There are so many things in life that beg for our attention.  There are, of course, many things that we have to do.  But so many things are superfluous and serve only to distract us from the things that really are important.  I have no idea how many hours and even days I have wasted in my life to things that are not important at all.  I have “come down off the wall”, so to speak.  When we spend time in the Word and in prayer, we are “doing a great work.”  When we lift Him up and tell others about Him, we are “doing a great work.”  There are many things in our Christian lives that would qualify as “great works.”  Let us make sure we don’t allow those great works to cease due to worldly distractions.

Jesus Paid It All (Hymn)

Jesus Paid It All
Elvina M. Hall (1865)

I hear the Savior say,
“Thy strength indeed is small;
Child of weakness, watch and pray,
Find in Me thine all in all.”

Jesus paid it all,
All to Him I owe;
Sin had left a crimson stain,
He washed it white as snow.

For nothing good have I
Whereby Thy grace to claim,
I’ll wash my garments white
In the blood of Calv’ry’s Lamb.

And now complete in Him
My robe His righteousness,
Close sheltered ’neath His side,
I am divinely blest.

Lord, now indeed I find
Thy power and Thine alone,
Can change the leper’s spots
And melt the heart of stone.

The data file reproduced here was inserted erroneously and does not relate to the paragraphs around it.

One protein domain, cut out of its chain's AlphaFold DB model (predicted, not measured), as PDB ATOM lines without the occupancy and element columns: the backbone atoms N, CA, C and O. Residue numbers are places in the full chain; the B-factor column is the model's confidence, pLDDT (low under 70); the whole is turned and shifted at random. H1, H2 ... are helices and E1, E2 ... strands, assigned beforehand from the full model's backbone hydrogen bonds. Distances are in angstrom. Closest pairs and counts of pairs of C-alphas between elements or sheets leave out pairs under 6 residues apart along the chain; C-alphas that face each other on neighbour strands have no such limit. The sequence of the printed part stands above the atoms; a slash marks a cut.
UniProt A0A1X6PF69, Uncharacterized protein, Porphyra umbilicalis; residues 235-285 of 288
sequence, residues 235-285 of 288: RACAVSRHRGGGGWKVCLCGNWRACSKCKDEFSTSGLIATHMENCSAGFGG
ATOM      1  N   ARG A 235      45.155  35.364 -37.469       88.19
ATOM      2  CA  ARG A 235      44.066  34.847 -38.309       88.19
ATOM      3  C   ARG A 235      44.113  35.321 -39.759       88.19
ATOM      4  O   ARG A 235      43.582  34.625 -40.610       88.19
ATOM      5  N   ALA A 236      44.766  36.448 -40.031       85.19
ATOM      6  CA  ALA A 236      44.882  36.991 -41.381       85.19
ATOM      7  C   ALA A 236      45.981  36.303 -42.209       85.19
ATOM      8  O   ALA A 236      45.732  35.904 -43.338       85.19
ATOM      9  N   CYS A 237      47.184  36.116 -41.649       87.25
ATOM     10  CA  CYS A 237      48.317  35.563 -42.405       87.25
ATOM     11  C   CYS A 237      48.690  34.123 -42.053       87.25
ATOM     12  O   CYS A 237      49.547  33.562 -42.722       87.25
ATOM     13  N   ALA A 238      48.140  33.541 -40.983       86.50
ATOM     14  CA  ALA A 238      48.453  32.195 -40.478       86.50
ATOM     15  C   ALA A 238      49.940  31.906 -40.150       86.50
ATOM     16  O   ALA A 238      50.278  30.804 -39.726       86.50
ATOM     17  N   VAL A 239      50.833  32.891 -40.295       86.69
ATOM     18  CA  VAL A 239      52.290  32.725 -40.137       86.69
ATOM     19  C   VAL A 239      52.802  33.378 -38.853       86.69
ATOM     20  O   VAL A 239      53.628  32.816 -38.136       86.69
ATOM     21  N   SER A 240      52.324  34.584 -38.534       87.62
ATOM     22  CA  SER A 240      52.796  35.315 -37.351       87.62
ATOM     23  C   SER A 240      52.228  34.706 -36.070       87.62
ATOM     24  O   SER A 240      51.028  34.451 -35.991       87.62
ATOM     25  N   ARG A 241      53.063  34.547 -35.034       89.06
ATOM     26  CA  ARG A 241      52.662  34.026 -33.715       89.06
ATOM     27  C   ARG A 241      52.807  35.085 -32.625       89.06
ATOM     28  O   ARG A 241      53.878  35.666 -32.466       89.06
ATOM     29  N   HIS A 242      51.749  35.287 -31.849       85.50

When from my dying bed
My ransomed soul shall rise,
“Jesus died my soul to save,”
Shall rend the vaulted skies.

And when before the throne
I stand in Him complete,
I’ll lay my trophies down
All down at Jesus’ feet

This has to be one of my favorite hymns.  Of course, trying to pick a “favorite hymn” is like trying to pick a “favorite verse.”  Just when you think you have a favorite, you think of another one that you like just as much.  But this hymn has so many great thoughts in it, I don’t even know where to start.  I hadn’t heard a couple of these verses, but they are all good.  To me, it is the chorus that sinks in deep: Jesus paid it all.  All to Him I owe.  Sin had left a crimson stain, He washed it white as snow.  Jesus did pay it all and it really is “all to Him I owe.”  I couldn’t have said it better myself.

Just Keep Going

But it came to pass, that when Sanballat heard that we builded the wall, he was wroth, and took great indignation, and mocked the Jews.  And he spake before his brethren and the army of Samaria, and said, What do these feeble Jews?  will they fortify themselves?  will they sacrifice?  will they make an end in a day?  will they revive the stones out of the heaps of the rubbish which are burned?  Now Tobiah the Ammonite was by him, and he said, Even that which they build, if a fox go up, he shall even break down their stone wall.

So built we the wall…

Nehemiah 4:1-2, 6a